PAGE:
Joseph A. Komonchak
Rev. Joseph A. Komonchak, professor emeritus of the School of Theology and Religious Studies at the Catholic University of America, is a retired priest of the Archdiocese of New York.
By this author
"And we have seen him, and he had no beauty nor comeliness" (Is 53:2). Was our bridegroom ugly, then? Of course not! ... It was to those persecuting him that he appeared ugly. If they had not thought him ugly, they would not have attacked him, they would not have beaten him with whips, they would not have crowned him with thorns, they would not have dishonored him with spit. They did all these things because he appeared ugly to them. They did not have eyes to see why he is beautiful.
It has been announced that Jean Vanier, founder and inspiration of L’Arche (The Ark) has been awarded the 2015 Templeton Prize. Here you can find the purpose of the prize,
here is the Foundation’s tribute to Vanier along with several videos in which he explains his thought, actions, and institutions
The headline in a piece in NCR Today: "University presidents reflect on the life of Jesuit Fr. Ted Hesburgh".
Irony? Freudian slip?
But now I see that he's been de-Jesuitized in the headline, and an apology issued.
In preparation for tomorrow's Gospel, and in hopeful support of our own forty days... Sent to me by a friend.
Some things to consider doing for Lent:
Do something positive–not just giving up things (yet another attempt to lose weight!): (Augustine: “Fasting is not enough”). The money you save by what you give up should go to the poor.
getting in touch with people (relatives, friends)
a phone call
visiting the sick, the elderly, the lonely
repairing a broken relationship–take the initiative
asking for forgiveness
Early in 2008 I wrote to the editors of Commonweal to ask if during Lent I might send to the dotCommonweal blog daily excerpts from St. Augustine’s writings. They agreed, and many people were kind enough to thank me for them and interested enough to comment upon the texts. I don’t seem to have repeated this exercise in 2009 and 2010, but each of the years since 2011 I have returned to it and I intend to offer new excerpts this Lent, too.
Last year the editors asked that the excerpts not be published on dotCommonweal but appear rather on the main website of the magazine, under the title “Lenten Reflections.” I agreed to that and have also agreed to the same arrangement for the coming series, even though last year comments on the excerpts were disappointingly few and far between. It would appear that readers of the homepage are not as inclined to comment as are participants in dotCommonweal. But the editors tell me that the Lenten reflections have attracted a lot of people to the home page, and this is significant for the journal’s bottom line. We agreed, however, that there could be a weekly summary or collection of the excerpts, which I believe will appear on Fridays. In any case, if you are interested, you know where you can find them, and, please, feel free to comment. Otherwise I gain the impression that they’ve fallen, to use Hume’s phrase, “still-born from the press.”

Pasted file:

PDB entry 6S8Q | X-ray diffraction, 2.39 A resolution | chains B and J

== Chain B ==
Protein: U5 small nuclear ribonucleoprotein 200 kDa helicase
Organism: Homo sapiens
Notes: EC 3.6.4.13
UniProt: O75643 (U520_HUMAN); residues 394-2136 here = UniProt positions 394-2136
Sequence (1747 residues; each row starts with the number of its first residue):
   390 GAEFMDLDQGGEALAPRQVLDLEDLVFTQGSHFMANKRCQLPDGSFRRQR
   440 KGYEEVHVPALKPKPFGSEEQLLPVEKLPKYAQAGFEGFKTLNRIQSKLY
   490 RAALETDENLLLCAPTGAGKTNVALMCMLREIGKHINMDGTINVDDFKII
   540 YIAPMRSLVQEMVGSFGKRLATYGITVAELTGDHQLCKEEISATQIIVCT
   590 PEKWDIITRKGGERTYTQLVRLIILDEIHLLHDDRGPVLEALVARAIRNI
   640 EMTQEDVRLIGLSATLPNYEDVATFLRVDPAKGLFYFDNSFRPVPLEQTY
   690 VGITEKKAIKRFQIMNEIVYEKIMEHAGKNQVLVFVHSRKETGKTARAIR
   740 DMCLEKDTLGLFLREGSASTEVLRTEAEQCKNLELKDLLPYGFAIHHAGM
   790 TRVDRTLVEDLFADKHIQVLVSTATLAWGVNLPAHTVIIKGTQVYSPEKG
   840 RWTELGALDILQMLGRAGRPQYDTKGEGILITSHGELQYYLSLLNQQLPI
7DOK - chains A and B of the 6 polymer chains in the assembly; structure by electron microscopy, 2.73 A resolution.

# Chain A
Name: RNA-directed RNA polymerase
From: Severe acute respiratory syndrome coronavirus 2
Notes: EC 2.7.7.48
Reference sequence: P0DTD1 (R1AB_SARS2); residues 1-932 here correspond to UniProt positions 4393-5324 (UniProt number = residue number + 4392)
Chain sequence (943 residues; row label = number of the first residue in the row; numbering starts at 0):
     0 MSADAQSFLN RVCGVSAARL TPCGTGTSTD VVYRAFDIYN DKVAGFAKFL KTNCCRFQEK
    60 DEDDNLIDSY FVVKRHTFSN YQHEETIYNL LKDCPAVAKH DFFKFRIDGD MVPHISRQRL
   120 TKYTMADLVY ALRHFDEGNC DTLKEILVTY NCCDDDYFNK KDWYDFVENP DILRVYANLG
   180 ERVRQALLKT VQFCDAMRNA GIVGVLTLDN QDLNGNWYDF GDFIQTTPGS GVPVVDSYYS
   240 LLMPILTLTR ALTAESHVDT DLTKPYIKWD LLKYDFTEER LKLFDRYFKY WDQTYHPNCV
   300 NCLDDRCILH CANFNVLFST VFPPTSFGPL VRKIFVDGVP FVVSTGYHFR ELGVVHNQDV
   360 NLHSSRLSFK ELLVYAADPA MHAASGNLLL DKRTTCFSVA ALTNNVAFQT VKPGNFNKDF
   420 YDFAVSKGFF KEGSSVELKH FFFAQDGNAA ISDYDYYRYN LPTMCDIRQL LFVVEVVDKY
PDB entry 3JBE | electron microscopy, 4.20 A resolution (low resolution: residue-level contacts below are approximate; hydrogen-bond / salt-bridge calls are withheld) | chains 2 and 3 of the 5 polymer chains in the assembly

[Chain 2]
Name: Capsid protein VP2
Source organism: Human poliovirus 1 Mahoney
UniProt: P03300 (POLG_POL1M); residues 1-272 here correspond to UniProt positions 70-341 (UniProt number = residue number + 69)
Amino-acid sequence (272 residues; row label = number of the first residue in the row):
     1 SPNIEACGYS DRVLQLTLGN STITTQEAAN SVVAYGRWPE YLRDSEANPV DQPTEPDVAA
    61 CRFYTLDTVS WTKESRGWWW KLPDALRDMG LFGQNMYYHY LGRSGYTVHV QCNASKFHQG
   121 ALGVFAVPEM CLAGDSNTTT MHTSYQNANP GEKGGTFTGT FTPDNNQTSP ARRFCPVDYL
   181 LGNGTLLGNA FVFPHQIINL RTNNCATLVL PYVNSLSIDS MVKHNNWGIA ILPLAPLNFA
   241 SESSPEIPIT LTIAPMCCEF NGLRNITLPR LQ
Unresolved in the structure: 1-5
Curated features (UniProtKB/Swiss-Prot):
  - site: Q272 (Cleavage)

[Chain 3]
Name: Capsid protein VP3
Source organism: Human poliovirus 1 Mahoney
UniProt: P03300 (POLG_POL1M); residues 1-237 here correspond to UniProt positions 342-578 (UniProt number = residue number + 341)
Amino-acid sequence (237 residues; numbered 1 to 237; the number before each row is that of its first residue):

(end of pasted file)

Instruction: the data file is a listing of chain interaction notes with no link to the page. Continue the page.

Some people have asked me where I found the excerpts.
Pope Francis, early on, unblocked the cause for the canonization of Archbishop Oscar Romero, and it has recently been reported that theologians in the Congregation for the Doctrine of the Faith concluded unanimously that he is rightly regarded as a martyr for the faith.
I’m reading Marylynne Robinson’s “Home” and found this lovely description, which may evoke memories in others, too, or make them think of their own attics now, or closets....
I sent this in five years ago, and some liked it, so forgive me if I send it again:
The Word of the Father, through whom time was made, became flesh and made his birthday in time, and he willed a single day for his human birth without whose divine permission no day rolls round. With the Father he precedes all the spaces of ages; born this day of a mother he inserted himself into the courses of the years.
The maker of man was made man [homo factus hominis factor] so that
the ruler of the stars might suck at breasts,
Emile Poulat died last Saturday at the age of 94. I do not know how well he is known by U.S. Catholics, apart, that is, from those who have taken a more than average interest in the sociology of 20th-century Catholics. They know him for his many works on the encounter between the Catholic Church and modern culture and society, especially in France.
Ordained a priest in 1945, he joined the ranks of the “worker priests” who departed from traditional ways of exercising the ministry and went to share the lives and fortunes of workers in factories and on docks.
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